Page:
3 Blessed be the God and Father of our Lord Jesus Christ, who has blessed us with every spiritual blessing in the heavenly places in Christ,

7.) Answer 20 ends by noting the necessity of true faith. The idea that we must have a “true faith” implies that such a thing as false faith exists. We will talk more about that in the next question and answer that provides a biblical definition of faith. Suffice it to say here that not all professions of faith qualify as true faith.

I would like to end though by observing that a true faith in Christ can not be held apart from knowing the true Christ. I only bring this up because there are those who say that people can be saved by Christ even though they have never heard of him. These people will argue that if people who have never heard of Christ will just follow the good that they know then they will be saved by Christ. Some will even contend that well intentioned practitioners of other gods will have their well intentioned but misguided worship accepted as worship of Christ precisely because they were well intentioned. C. S. Lewis makes such a argument in his novel, “The Last Battle.” Such types of doctrine (and there are many nuances to this teaching I have not brought forth here) are nowhere found in Scripture. Only those who have had Christ placarded before them and so have embraced Christ in faith, in this life, will have the Lord Christ as their mediator. Scripture not only looks for a general faith in a known Christ but it also expects a intimate faith in a known Christ. We must not only believe in the Son but we must pay Him homage,

Ps.2:12 Kiss the Son, lest he be angry, and ye perish from the way, when his wrath is kindled but a little. Blessed are all they that put their trust in him.

If there are exceptions to the necessity to have faith in a known Lord Jesus Christ those exceptions would be the unborn, the newly born, and the mentally impaired. In such cases it is best for us to simply say, “Will not the Lord of all the earth do right,” though we can have complete confidence of their salvation if they were Baptized members of the covenant community.

Scripture clearly teaches that eternal life is pinned upon knowing the Christ of Scripture,

John 17:3 And this is eternal life, that they may know You, the only true God, and Jesus Christ whom You have sent.

The fact that Jesus Christ requires the knowledge of Himself along with the Father, for eternal life, is a strong testimony to the deity of Jesus Christ.

Now couple that scripture with Jesus’ statement,

John 14:6 Jesus said to him, “I am the way, the truth, and the life. No one comes to the Father except through Me.

And you have the clear teaching that one can not be saved (have fellowship with the Father) except by a true faith in a known Christ.

Don’t let your faith be shipwrecked by those who insist on Universalism by appealing to a few texts in Scripture not properly read against God’s complete revelation.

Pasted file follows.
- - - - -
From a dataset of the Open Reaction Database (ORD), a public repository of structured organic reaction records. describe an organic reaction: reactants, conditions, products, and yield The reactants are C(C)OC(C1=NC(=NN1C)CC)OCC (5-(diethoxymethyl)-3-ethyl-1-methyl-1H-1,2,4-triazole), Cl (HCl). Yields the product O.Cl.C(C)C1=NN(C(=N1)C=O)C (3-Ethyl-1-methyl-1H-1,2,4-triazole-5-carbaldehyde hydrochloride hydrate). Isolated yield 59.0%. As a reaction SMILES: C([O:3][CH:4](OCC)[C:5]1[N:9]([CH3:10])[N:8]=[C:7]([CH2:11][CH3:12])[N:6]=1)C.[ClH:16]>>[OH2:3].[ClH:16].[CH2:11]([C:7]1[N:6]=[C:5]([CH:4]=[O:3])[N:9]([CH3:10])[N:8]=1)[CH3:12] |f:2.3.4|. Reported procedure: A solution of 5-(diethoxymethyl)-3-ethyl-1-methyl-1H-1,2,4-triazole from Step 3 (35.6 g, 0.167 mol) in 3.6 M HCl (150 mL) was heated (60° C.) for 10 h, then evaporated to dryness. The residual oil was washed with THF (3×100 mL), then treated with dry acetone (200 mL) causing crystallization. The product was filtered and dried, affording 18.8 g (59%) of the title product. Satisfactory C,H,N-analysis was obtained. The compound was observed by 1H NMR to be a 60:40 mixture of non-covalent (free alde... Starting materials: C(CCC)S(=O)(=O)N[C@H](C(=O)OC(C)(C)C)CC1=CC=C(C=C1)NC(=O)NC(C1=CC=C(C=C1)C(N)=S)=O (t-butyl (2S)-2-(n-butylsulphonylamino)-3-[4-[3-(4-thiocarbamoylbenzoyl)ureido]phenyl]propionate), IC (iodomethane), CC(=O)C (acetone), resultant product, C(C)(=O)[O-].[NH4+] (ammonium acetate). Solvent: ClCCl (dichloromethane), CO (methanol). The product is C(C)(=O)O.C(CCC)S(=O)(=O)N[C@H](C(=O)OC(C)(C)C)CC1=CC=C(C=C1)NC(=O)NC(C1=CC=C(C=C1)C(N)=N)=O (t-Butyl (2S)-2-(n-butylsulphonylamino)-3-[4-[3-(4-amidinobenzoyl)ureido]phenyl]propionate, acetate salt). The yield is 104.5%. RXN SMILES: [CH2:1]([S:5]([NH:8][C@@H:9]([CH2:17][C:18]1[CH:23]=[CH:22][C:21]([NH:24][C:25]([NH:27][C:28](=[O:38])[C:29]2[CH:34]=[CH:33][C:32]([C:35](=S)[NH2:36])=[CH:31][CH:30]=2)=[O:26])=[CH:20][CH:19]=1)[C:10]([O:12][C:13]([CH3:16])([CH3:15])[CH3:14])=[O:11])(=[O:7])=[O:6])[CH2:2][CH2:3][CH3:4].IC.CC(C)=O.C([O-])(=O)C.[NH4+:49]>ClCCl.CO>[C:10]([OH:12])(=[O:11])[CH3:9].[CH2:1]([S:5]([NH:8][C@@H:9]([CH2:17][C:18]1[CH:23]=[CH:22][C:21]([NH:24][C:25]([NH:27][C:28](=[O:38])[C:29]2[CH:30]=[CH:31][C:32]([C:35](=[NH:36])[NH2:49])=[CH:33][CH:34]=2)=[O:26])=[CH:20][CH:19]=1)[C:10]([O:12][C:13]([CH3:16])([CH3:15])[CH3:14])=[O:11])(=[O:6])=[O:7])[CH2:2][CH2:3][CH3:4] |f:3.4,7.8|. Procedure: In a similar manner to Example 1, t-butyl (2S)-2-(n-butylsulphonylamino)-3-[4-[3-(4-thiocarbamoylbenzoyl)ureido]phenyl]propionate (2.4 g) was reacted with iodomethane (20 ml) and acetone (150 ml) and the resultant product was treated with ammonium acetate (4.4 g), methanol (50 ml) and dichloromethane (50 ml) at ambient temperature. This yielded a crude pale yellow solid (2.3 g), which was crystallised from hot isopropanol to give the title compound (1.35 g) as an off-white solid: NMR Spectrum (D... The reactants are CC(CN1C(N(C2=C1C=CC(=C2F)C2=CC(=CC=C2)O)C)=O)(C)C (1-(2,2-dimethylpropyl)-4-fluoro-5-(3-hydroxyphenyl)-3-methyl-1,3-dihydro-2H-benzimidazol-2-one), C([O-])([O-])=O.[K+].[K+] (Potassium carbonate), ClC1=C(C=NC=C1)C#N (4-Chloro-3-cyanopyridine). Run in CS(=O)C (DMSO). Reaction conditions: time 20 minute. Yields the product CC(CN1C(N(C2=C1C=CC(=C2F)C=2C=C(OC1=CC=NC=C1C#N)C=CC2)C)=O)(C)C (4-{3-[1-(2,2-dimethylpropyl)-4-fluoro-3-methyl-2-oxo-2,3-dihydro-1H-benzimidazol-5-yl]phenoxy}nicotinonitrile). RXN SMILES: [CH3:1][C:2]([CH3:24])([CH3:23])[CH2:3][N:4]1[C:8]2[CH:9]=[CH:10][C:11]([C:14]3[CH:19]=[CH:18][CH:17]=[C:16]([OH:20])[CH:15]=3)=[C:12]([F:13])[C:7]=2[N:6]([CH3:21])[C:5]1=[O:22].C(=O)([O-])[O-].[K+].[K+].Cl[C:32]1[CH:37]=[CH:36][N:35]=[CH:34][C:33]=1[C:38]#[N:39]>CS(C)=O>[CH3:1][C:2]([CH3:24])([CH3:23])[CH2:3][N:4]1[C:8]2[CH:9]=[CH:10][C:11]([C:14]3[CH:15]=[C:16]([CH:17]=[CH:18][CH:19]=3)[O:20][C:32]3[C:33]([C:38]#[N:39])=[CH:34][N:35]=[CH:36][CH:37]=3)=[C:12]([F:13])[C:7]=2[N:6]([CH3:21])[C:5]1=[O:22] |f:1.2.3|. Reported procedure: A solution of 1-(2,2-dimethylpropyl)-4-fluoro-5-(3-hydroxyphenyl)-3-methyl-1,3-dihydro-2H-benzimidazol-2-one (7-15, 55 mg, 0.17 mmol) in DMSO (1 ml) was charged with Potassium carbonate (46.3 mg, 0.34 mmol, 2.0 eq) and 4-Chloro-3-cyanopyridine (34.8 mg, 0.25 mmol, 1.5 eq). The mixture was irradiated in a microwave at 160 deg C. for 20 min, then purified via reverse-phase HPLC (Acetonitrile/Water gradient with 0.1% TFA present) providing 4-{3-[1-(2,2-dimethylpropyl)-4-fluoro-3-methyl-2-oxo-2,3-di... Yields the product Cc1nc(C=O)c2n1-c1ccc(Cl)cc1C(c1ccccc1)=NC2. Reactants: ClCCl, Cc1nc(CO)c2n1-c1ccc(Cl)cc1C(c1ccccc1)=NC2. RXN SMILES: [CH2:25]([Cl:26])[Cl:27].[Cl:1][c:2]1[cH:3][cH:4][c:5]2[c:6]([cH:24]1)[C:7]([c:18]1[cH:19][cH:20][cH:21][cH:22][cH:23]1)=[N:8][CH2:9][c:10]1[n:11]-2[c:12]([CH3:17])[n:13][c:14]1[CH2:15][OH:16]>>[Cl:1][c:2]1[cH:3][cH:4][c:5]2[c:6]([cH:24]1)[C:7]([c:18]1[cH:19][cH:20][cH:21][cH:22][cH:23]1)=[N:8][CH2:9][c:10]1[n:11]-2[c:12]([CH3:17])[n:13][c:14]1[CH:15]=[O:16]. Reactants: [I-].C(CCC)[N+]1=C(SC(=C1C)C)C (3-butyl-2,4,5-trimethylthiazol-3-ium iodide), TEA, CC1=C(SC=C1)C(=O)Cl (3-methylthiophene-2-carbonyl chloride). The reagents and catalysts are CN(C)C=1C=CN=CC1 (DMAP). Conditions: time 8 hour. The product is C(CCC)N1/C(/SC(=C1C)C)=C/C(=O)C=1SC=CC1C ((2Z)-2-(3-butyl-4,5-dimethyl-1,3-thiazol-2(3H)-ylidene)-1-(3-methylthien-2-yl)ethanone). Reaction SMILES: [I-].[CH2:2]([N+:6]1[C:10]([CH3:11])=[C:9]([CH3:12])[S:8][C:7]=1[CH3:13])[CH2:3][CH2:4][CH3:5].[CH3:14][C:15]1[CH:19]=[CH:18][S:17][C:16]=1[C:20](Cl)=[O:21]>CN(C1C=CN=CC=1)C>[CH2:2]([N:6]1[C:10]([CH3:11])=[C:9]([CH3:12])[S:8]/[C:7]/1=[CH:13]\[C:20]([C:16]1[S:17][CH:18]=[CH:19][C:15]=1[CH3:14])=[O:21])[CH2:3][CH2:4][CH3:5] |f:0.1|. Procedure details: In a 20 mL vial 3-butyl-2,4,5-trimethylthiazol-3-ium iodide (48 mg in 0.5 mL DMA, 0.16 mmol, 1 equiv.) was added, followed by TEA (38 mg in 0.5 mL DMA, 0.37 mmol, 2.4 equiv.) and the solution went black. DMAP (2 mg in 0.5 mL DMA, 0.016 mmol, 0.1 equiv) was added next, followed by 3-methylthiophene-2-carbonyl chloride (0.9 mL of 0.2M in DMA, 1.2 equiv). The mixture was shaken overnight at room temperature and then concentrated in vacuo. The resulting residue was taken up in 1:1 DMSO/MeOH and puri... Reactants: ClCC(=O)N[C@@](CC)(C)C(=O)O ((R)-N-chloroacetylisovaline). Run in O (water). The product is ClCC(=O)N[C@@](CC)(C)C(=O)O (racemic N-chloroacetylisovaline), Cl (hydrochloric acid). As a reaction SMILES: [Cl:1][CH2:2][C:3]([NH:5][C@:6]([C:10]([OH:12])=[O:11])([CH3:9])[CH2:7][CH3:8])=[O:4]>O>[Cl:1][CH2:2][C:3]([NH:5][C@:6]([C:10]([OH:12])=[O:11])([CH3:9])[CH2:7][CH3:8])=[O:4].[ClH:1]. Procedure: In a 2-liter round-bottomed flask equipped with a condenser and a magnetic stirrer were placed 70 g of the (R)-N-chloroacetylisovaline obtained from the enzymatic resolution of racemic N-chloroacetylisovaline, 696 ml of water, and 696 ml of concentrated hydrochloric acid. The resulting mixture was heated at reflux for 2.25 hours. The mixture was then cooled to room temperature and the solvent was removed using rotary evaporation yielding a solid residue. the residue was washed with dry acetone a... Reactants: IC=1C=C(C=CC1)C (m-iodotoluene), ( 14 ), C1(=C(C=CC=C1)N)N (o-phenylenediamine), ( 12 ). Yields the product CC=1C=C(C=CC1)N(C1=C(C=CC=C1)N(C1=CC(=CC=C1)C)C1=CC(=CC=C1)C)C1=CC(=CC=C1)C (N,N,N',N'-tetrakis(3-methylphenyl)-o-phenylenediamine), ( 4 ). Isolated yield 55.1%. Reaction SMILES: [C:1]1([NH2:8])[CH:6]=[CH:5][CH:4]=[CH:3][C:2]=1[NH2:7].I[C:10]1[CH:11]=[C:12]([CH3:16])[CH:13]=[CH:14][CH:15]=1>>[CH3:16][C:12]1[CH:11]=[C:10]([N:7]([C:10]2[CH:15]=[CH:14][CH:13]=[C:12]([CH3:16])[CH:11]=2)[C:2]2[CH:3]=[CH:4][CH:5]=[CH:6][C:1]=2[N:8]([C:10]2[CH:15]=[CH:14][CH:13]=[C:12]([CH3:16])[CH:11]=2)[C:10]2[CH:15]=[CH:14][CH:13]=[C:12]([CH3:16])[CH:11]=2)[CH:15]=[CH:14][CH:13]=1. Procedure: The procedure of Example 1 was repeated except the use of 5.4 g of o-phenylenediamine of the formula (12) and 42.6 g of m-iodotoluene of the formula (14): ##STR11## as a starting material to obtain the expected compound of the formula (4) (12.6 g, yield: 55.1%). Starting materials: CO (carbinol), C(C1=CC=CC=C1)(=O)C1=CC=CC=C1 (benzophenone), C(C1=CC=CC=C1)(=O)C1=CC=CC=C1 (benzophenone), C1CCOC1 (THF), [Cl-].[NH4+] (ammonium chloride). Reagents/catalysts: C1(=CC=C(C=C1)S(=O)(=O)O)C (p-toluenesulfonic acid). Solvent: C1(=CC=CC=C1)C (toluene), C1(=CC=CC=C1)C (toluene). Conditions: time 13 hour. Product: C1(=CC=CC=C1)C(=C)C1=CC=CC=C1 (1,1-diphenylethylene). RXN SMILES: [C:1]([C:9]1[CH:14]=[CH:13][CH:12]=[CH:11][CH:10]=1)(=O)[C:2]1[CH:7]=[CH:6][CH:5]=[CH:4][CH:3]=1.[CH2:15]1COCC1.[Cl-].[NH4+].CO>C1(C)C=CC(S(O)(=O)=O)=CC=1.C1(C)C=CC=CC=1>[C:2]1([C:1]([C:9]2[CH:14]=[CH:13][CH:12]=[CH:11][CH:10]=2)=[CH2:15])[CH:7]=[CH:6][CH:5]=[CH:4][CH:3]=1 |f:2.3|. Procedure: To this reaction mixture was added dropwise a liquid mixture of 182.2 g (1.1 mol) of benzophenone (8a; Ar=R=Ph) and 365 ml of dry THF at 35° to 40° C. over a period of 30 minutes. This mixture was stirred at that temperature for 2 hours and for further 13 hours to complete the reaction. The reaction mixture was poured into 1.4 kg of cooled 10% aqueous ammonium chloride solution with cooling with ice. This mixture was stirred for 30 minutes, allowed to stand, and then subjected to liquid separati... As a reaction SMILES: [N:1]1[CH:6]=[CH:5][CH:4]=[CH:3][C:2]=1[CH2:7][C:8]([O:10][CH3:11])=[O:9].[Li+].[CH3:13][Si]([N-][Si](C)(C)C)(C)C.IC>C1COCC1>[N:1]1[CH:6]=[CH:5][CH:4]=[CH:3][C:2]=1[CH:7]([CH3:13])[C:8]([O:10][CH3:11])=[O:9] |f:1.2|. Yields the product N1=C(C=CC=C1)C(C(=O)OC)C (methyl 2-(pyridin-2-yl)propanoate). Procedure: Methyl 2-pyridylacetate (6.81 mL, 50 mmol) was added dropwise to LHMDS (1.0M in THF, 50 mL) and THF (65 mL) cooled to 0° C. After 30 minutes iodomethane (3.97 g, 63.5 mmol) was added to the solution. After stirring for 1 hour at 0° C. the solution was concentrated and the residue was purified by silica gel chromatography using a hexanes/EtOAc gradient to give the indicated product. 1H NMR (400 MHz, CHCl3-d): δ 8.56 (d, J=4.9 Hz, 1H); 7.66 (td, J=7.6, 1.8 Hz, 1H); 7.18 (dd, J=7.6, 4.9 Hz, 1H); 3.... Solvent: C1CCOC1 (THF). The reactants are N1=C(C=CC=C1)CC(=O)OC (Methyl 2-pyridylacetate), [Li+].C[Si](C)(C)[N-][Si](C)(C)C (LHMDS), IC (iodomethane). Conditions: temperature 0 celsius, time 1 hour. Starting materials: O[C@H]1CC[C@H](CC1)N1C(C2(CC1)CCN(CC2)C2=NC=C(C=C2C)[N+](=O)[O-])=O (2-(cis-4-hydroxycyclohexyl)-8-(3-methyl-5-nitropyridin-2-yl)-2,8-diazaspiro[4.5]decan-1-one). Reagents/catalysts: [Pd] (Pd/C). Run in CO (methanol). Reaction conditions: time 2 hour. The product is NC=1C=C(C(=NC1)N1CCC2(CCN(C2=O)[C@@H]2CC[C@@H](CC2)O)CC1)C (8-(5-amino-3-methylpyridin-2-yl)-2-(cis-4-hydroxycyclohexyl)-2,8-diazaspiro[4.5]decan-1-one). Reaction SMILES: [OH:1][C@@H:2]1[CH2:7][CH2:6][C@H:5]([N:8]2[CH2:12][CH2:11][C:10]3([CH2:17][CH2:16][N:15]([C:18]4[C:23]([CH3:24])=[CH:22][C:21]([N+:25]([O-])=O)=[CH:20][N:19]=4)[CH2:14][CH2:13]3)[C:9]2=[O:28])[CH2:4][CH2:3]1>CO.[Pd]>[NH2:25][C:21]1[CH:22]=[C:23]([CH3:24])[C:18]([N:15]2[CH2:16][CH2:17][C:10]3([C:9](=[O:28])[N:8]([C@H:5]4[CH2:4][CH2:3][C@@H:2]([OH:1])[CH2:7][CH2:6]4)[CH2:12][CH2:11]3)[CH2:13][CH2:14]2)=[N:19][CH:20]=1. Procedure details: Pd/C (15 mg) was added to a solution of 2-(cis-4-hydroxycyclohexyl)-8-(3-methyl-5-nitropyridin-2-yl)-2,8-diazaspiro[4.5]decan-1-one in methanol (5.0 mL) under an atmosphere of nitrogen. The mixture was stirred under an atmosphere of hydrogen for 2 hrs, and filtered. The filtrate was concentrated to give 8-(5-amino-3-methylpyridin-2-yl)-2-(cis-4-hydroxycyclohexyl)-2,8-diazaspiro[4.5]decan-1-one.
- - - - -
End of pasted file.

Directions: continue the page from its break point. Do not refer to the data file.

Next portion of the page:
I sign off by citing a few more Scripture that convey how important faith in Christ is,

Mark 16:16 He that believeth and is baptized shall be saved; but he that believeth not shall be damned.

John 1:12 But as many as received him, to them gave he power to become the sons of God, even to them that believe on his name:

Rom.3:22 Even the righteousness of God which is by faith of Jesus Christ unto all and upon all them that believe: for there is no difference:

Heb.4:2 For unto us was the gospel preached, as well as unto them: but the word preached did not profit them, not being mixed with faith in them that heard it. Heb.4:3 For we which have believed do enter into rest, as he said, As I have sworn in my wrath, if they shall enter into my rest: although the works were finished from the foundation of the world.

Heb.10:39 But we are not of them who draw back unto perdition; but of them that believe to the saving of the soul.

Heb.11:6 But without faith it is impossible to please him: for he that cometh to God must believe that he is, and that he is a rewarder of them that diligently seek him.

Author: jetbrane

I am a Pastor of a small Church in Mid-Michigan who delights in my family, my congregation and my calling. I am postmillennial in my eschatology. Paedo-Calvinist Covenantal in my Christianity Reformed in my Soteriology Presuppositional in my apologetics Familialist in my family theology Agrarian in my regional community social order belief Christianity creates culture and so Christendom in my national social order belief Mythic-Poetic / Grammatical Historical in my Hermeneutic Pre-modern, Medieval, & Feudal before Enlightenment, modernity, & postmodern Reconstructionist / Theonomic in my Worldview One part paleo-conservative / one part micro Libertarian in my politics Systematic and Biblical theology need one another but Systematics has pride of place Some of my favorite authors, Augustine, Turretin, Calvin, Tolkien, Chesterton, Nock, Tozer, Dabney, Bavinck, Wodehouse, Rushdoony, Bahnsen, Schaeffer, C. Van Til, H. Van Til, G. H. Clark, C. Dawson, H. Berman, R. Nash, C. G. Singer, R. Kipling, G. North, J. Edwards, S. Foote, F. Hayek, O. Guiness, J. Witte, M. Rothbard, Clyde Wilson, Mencken, Lasch, Postman, Gatto, T. Boston, Thomas Brooks, Terry Brooks, C. Hodge, J. Calhoun, Llyod-Jones, T. Sowell, A. McClaren, M. Muggeridge, C. F. H. Henry, F. Swarz, M. Henry, G. Marten, P. Schaff, T. S. Elliott, K. Van Hoozer, K. Gentry, etc. My passion is to write in such a way that the Lord Christ might be pleased. It is my hope that people will be challenged to reconsider what are considered the givens of the current culture. Your biggest help to me dear reader will be to often remind me that God is Sovereign and that all that is, is because it pleases him.